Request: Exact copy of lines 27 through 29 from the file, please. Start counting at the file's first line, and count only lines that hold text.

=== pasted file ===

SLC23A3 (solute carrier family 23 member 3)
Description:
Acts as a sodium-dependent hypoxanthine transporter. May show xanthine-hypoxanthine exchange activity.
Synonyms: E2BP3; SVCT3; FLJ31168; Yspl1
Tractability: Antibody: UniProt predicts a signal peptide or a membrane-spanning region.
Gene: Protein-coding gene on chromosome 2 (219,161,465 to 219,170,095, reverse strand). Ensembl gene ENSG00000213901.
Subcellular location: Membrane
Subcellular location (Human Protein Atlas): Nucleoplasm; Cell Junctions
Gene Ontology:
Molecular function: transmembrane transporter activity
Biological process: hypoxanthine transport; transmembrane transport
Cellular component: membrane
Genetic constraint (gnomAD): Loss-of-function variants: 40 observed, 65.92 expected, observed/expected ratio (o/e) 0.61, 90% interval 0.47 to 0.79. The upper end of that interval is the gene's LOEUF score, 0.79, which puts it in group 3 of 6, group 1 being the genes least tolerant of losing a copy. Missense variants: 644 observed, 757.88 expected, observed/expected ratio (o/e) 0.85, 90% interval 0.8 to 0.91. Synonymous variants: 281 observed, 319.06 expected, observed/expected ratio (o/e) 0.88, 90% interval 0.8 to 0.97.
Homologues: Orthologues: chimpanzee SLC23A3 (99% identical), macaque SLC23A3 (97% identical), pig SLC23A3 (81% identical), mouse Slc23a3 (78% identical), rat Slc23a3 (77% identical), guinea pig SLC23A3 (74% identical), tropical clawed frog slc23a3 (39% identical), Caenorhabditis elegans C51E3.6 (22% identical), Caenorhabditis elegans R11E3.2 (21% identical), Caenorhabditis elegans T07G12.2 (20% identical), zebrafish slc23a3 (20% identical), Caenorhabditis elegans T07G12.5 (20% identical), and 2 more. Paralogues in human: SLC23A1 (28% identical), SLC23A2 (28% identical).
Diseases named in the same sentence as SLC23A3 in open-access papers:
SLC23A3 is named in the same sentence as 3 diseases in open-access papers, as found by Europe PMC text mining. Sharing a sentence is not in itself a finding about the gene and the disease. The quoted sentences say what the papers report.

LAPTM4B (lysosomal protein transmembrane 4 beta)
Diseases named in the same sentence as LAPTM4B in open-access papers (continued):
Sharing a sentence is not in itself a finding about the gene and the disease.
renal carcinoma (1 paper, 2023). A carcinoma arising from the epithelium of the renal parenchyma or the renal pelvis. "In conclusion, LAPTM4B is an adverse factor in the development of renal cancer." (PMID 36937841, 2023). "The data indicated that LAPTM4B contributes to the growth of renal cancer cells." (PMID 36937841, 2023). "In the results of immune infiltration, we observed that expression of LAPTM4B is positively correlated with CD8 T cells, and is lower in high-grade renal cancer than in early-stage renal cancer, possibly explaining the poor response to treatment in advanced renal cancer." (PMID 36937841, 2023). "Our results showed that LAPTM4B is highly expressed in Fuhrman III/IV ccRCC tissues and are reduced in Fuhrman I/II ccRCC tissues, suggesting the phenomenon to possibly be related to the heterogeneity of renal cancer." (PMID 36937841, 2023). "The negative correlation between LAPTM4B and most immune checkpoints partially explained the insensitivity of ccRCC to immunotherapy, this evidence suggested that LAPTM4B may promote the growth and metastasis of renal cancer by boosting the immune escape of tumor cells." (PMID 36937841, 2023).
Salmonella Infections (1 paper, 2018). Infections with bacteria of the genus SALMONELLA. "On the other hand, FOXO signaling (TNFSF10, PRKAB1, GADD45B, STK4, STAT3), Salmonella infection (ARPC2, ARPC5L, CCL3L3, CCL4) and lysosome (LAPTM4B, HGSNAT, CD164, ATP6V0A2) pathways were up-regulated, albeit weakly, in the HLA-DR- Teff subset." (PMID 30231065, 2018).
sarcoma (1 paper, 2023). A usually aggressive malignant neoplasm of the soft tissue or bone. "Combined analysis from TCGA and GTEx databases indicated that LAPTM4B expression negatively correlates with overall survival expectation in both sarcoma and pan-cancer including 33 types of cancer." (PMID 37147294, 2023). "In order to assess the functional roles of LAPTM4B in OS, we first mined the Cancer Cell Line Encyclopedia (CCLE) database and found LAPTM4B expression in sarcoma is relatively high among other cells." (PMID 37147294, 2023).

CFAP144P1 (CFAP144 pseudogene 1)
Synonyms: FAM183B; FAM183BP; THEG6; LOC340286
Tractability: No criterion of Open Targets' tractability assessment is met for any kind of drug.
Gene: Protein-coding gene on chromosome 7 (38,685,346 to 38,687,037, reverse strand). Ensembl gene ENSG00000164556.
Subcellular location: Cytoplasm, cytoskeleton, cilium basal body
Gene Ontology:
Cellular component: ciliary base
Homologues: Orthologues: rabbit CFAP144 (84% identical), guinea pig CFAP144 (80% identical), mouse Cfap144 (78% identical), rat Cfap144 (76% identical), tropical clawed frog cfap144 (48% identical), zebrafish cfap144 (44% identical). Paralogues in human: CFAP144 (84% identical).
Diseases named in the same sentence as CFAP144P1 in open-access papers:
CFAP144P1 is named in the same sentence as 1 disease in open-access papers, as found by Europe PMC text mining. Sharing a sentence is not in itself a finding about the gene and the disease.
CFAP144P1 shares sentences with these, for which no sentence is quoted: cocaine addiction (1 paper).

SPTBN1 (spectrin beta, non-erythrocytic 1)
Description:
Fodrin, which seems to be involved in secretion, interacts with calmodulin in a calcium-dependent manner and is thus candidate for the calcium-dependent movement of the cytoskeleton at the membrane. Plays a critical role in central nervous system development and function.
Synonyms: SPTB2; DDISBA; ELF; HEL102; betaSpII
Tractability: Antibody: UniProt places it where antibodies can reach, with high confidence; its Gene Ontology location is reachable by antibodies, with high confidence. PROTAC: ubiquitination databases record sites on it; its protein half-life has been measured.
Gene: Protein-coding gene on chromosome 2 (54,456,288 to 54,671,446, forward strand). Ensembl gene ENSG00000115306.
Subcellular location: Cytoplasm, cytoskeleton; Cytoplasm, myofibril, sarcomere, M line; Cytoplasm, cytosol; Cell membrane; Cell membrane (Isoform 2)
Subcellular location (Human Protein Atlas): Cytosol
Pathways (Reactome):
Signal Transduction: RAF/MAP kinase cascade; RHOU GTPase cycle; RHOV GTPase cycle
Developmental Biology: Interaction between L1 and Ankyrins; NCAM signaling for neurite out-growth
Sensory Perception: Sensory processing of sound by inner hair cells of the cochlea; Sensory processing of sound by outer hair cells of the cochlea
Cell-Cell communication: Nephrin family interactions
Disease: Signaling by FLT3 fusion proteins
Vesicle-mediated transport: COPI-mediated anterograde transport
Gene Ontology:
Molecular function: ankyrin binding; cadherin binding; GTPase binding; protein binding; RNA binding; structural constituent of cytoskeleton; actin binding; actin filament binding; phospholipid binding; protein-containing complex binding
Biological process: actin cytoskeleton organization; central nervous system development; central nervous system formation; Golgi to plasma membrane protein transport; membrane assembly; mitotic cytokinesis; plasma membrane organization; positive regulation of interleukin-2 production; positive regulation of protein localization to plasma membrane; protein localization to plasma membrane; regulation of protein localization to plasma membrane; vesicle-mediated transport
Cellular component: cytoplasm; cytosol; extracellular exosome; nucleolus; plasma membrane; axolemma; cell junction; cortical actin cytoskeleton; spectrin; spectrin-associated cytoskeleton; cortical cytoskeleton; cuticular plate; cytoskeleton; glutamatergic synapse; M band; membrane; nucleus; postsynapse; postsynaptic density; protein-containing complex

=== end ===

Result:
Subcellular location: Cytoplasm, cytoskeleton, cilium basal body
Gene Ontology:
Cellular component: ciliary base